The letter adds fuel to a controversy, never quite ended, over who was right in the era known as the Cold War. Those who favored a more hard-line policy toward the Soviet Union and its allies and a more vigorous investigation into communist activities at home can turn to the Venona papers and other documents unearthed since the fall of the Soviet Union and make the case that the late Sen. Joe McCarthy (R-Wisconsin) has been vindicated by the corroboration from the Soviet files of many of the claims McCarthy made about Soviet spies in the U.S. government. Similarly, Benson's letter may help rehabilitate the reputation of The John Birch Society and its late founder among those who remain skeptical about the Society's worth.

Goldwater won the Republican presidential nomination in 1964 with the heavy backing of many JBS members. The Senate's leading spokesman for conservatism, Goldwater had captured national attention with his 1960 bestseller, The Conscience of a Conservative, and followed that with a book specifically about the Cold War, entitled Why Not Victory? Supporters of the plain-spoken Arizonan believed he would lead a renaissance of anti-Communism in Washington policy and in the nation at large, reverse the fortunes of the free world and bring about an end to Communism. Critics charged that Goldwater's policy of "brinkmanship" was reckless and dangerous and could easily lead to a nuclear world war.

The John Birch Society was then a young and rapidly growing organization, having been founded by Welch in December of 1958. The Birchers became the subject of a sustained media and public relations attack, however, when it was learned the founder and president had previously circulated a yet-unpublished manuscript describing Eisenhower as a politically ambitious general who had become a "conscious and articulate" ally of the Communist conspiracy. The manuscript, self-published as The Politician in 1963, portrayed the former President as a willing tool of the enemies of American freedom. The charge, though rigorously argued and heavily documented, shocked the nation and most of the journalistic establishment of the day and has haunted The John Birch Society ever since. At the convention that nominated Goldwater in 1964, liberal and "moderate" Republicans offered a plank to the party platform condemning the extremism of the Communist Party, the Ku Klux Klan — and The John Birch Society. It was rejected by the delegates, who cheered mightily when Goldwater in his acceptance speech declared: "I would remind you that extremism in the defense of freedom is no vice...."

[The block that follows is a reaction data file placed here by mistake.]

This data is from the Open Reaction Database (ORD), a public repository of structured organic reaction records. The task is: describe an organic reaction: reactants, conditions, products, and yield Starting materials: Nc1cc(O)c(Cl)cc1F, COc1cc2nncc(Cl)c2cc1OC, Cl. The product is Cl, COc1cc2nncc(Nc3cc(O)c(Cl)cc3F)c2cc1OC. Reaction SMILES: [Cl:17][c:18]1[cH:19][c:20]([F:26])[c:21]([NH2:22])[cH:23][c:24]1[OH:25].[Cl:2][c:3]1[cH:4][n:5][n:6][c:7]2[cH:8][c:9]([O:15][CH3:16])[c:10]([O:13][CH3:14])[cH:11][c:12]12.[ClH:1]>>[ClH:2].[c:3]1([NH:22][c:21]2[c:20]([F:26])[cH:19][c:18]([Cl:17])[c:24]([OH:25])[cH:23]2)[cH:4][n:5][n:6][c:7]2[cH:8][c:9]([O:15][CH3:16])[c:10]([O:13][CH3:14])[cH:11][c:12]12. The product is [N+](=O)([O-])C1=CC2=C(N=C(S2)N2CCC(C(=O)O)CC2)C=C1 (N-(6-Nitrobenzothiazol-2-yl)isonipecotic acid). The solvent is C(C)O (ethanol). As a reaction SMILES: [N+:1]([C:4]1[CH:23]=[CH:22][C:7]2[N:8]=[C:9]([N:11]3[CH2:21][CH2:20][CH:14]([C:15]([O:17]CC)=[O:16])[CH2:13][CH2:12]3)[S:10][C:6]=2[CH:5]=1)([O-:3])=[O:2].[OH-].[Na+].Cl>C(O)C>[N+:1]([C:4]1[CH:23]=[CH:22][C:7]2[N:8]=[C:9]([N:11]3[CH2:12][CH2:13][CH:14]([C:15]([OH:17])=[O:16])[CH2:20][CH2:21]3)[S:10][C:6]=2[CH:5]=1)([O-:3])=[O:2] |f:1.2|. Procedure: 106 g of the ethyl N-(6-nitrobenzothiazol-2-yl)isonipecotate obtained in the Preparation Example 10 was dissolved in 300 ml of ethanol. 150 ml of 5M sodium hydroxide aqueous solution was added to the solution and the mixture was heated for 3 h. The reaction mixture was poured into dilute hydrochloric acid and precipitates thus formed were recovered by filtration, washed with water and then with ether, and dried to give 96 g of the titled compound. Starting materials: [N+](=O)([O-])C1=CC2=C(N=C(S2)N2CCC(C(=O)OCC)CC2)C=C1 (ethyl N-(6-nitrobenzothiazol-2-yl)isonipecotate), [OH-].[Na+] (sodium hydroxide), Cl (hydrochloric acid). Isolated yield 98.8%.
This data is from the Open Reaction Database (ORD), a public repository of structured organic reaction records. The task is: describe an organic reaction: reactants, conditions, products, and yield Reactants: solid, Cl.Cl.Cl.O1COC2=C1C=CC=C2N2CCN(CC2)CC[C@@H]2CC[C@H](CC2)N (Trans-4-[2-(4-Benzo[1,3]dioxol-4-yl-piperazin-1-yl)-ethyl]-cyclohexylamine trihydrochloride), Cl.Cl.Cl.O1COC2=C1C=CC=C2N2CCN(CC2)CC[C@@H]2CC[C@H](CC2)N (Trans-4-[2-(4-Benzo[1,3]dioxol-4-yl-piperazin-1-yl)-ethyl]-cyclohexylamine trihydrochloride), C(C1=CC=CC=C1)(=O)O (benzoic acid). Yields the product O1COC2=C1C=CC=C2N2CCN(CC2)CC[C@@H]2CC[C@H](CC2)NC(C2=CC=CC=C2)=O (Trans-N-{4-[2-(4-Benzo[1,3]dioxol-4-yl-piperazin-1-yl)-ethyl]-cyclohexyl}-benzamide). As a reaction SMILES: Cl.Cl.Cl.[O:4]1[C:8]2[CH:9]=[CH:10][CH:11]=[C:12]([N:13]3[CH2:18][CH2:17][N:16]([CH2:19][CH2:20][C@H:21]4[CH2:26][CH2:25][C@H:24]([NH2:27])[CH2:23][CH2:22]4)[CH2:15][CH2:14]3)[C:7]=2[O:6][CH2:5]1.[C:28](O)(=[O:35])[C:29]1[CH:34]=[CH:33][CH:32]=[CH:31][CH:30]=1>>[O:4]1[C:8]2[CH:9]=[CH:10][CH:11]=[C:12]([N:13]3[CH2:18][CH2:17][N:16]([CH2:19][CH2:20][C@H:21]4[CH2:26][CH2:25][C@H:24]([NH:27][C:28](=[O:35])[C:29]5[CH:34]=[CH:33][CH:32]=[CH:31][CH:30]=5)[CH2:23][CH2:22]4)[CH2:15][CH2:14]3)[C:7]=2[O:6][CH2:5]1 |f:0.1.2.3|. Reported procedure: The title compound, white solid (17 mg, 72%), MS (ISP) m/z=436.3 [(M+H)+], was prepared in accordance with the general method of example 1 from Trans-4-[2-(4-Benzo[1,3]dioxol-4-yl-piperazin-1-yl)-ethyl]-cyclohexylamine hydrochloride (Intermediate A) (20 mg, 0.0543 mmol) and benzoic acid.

Yet Eisenhower was also applauded at the same convention when he deplored "sensation-seeking columnists and commentators" attempting to sow discord within the Republican ranks — something the Republicans were doing rather thoroughly on their own. Goldwater sought and received Eisenhower's endorsement, but the Arizonan went down to defeat anyway, winning only his home state and five Southern states in a Lyndon Johnson 44-state landslide. John Birch Society President John F. McManus recalls the turmoil of the Goldwater campaign, the attack on the Society and the loyalty of Benson, who had remained a friend of the Birchers and a personal friend of McManus long after leaving government. Benson would write long letters to Welch, who asked McManus to answer in his stead, since the correspondence had become time consuming.

"I became the pen pal," McManus recalls. "I could go into Salt Lake City, tell him I'm coming into town and he would say, 'You come right over.' " Benson's influence might have had the effect of keeping Hoover and the FBI from condemning The John Birch Society, as some liberal organizations had urged, the Tribune reported. McManus also recalls the Society published a lengthy article containing quotations from the FBI director, entitled "The Wisdom and the Warning of J. Edgar Hoover." He recalls that the official position of the FBI, given to anyone who wrote, was that the bureau had no reason to investigate the Society.

The long and warm friendship with Benson also helped McManus and the Society establish contacts in Utah and other part of the West, a distant stretch from Belmont, Massachusetts, the JBS headquarters at the time. McManus recalls speaking to a gathering of about 300 people one evening in Utah, where the population is heavily Mormon. The John Birch Society is not affiliated with any church and is open to persons of all races and faiths, but one member of the Church of Jesus Christ of Latter Day Saints asked the speaker afterward, "Are you LDS?"

"No, I'm RC," answered McManus, who is Roman Catholic.

"What's that?" was the gentleman's response, McManus recalls with a laugh.

Photo: Ezra Taft Benson, left, Secretary of Agriculture, reaches over to get some papers as he meets with President Dwight D. Eisenhower in the president's temporary offices in the Gettysburg Hotel, Aug. 19, 1959: AP Images

Log in
Sign up for The New American daily highlights